At first, Eliss seems kind of like a guy who smiles at you while he puts out a cigarette on your knuckle. Its lightheartedness and flippancy seem to hide a frantic, unforgiving and soul-destroyingly hard game. But as frustrating as it is, you just can’t stay mad at it.
Crafted by indie developer Steph Thirion, Eliss is quite old in iOS years, releasing in the dark ages of 2009 when the game-playing potential of iOS devices was only just dawning on developers. It received quite a bit of attention and even an IndieCade award and an IGF nomination when it first came out but, sadly, it has not aged too well. It has yet to receive updates for multitasking, closing every time you leave the app, and you are unable to play your own music while the game is open. Yet, when it first came out, it was a thing of wonder and was one of the first games to really use the iPhone’s multi-touch functions in unique, gamey ways. If you missed it when it first came out, it is well worth your time to go back and play today.
The gameplay is simple enough to describe: spheres of various color and size appear across the screen. They can be dragged around the screen, and if two spheres of the same color touch they will congeal into a larger sphere. Spheres can also be split into two smaller spheres by stretching (the thing you do with two fingers when you want to zoom out on a photo or a website). Occasionally, flower-like things of various sizes appear, and a sphere of corresponding size and shape must be placed on the flower. Do this enough times, and the level is complete.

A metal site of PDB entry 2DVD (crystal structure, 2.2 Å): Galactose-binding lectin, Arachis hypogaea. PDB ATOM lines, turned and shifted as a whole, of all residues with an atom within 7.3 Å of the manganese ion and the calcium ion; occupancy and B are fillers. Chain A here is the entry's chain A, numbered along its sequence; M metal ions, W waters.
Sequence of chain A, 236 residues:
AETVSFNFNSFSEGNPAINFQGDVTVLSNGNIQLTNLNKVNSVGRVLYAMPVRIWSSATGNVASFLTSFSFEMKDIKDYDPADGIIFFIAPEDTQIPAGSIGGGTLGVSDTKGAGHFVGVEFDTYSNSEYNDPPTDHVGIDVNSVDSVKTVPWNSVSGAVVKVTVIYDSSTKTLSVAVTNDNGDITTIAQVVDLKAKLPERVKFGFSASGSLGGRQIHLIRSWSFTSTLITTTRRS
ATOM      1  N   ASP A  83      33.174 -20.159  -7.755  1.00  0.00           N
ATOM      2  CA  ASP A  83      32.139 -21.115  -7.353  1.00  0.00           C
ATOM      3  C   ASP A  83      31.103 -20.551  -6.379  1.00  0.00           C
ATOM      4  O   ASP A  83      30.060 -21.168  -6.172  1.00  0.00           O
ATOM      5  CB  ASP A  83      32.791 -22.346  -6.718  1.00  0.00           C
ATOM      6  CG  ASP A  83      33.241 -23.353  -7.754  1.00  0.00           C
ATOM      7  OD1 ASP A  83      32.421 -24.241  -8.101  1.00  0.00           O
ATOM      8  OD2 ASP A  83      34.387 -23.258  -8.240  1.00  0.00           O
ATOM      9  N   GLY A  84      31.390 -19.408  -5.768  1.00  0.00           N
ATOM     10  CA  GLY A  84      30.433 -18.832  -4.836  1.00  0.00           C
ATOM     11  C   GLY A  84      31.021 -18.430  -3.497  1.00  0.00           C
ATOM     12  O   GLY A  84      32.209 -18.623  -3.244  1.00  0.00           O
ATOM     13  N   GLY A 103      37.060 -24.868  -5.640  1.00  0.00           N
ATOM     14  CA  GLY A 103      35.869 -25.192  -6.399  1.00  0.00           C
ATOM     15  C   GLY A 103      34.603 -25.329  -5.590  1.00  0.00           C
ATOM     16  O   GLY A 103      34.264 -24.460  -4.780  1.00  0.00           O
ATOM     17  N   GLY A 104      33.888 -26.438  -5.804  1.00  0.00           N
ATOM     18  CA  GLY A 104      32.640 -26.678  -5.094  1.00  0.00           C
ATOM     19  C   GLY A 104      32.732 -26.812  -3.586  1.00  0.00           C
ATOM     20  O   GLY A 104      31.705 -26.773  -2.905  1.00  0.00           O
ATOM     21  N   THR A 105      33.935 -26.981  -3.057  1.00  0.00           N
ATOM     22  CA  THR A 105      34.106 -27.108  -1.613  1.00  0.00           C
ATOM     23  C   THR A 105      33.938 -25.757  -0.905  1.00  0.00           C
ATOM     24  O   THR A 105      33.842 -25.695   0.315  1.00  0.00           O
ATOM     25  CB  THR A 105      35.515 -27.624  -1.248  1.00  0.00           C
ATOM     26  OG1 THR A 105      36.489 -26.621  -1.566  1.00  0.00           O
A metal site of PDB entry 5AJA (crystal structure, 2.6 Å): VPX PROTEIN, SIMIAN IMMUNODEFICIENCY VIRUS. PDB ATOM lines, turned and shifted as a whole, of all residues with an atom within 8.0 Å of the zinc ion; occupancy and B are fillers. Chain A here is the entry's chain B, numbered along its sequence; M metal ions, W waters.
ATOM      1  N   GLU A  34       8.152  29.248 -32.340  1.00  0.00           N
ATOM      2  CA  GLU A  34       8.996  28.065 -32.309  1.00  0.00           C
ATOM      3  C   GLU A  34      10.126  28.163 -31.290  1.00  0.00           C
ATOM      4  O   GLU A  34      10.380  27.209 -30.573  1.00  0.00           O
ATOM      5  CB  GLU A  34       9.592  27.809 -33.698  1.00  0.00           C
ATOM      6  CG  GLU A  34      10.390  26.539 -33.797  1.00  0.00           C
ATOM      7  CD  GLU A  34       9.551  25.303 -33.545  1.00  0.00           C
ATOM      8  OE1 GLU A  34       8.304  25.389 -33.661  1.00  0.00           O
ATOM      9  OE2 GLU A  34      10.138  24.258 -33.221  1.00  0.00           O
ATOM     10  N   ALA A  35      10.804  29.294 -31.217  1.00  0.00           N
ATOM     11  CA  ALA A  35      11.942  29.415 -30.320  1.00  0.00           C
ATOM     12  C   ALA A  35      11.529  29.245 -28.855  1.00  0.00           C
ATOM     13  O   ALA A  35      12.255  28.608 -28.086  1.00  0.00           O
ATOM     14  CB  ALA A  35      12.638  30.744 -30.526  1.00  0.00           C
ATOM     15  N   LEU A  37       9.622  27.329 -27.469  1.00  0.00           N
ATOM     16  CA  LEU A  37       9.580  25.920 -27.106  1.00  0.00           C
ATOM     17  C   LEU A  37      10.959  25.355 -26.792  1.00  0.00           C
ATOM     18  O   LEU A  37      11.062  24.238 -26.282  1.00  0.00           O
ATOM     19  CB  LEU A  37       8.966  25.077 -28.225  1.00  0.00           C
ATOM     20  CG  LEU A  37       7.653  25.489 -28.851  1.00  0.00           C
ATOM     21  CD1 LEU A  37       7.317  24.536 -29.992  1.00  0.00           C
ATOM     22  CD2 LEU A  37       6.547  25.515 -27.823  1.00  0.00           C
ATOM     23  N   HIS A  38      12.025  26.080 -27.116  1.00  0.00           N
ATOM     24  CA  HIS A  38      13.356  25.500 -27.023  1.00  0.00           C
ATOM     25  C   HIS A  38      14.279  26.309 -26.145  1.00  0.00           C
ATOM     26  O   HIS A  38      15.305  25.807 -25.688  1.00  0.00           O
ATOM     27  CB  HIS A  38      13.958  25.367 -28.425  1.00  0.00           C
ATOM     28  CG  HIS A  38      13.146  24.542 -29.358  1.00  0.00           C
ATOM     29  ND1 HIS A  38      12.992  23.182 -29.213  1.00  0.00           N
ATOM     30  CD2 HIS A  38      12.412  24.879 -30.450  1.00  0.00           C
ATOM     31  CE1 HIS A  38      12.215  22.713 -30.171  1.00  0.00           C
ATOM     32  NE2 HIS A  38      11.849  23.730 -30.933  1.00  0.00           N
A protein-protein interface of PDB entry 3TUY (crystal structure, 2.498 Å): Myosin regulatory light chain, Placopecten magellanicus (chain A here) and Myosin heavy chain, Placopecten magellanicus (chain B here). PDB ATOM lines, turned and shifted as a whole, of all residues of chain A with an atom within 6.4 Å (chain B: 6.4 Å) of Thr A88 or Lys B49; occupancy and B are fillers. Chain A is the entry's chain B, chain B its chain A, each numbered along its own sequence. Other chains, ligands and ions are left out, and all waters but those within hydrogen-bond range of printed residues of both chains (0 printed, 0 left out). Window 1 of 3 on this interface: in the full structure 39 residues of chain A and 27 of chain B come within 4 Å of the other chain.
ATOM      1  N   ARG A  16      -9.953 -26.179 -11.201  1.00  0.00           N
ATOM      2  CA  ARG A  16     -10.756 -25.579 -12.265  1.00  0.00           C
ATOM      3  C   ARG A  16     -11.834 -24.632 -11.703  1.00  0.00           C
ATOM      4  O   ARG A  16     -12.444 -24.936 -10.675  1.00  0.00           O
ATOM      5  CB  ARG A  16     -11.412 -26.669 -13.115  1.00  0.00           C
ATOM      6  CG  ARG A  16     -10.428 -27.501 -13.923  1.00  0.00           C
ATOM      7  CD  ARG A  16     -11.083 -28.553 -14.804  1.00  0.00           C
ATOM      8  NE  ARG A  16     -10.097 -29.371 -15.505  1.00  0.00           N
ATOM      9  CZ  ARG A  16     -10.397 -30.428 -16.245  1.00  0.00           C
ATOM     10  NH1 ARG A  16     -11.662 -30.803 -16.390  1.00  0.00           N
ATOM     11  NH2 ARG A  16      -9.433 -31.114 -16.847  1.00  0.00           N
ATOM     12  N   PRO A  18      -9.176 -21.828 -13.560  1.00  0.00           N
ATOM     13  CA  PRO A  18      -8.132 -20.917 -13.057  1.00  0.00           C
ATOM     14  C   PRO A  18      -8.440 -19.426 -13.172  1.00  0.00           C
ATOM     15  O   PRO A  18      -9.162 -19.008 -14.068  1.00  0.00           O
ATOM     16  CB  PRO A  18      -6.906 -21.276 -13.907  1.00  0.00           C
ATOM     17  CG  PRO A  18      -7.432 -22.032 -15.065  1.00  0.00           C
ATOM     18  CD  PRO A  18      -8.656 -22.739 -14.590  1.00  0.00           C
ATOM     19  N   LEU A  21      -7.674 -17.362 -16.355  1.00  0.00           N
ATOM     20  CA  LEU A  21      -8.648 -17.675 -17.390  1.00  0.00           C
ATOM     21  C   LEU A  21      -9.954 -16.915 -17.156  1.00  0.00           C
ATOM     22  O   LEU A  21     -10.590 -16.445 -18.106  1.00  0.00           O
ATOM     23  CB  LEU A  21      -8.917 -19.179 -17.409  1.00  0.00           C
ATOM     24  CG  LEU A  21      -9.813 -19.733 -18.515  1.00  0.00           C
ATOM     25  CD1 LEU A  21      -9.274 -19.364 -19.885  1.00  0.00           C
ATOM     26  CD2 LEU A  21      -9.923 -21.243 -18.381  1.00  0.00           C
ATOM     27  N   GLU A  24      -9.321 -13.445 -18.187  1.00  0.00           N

The difficulty is that if two spheres of different colors collide, they begin to drain each other of mass and you of your health bar. Keeping them apart is easy enough at first, but after only a few levels screen space becomes incredibly tight, and spheres start appearing faster than you can get rid of them. In no other iPhone game have I had as many fingers on the screen at once. Keeping three blobs apart while trying to split a fourth in half and then moving them all around to get the small sphere into its flower is an intense act of micro-management and almost like a complex game of finger-twister. On later levels, you will find yourself placing the device down on a table or in your lap so you can use fingers from both hands—especially once black holes start appearing, pulling all the spheres together.
It would be stressful if Eliss wasn’t so… nonchalant. The bright colors and playful indie bleeps and the way things just bounce around the screen are too lighthearted to stay mad at. At first, it almost seems like a weird jarring between style and mechanics. But, really, everything about Eliss is playful. To play it is to play with your phone, to dance fingers and hands over the screen in complex routines of dragging, stretching, and swiping that few other games ask for. It’s not a smiling guy putting a cigarette out on your knuckle; it’s a clown laughing while it squirts water on your face from a flower. It’s hard, and sometimes it feels like it is picking on you, but it just looks and sounds and feels too happy for you to really do anything other than to smile with it.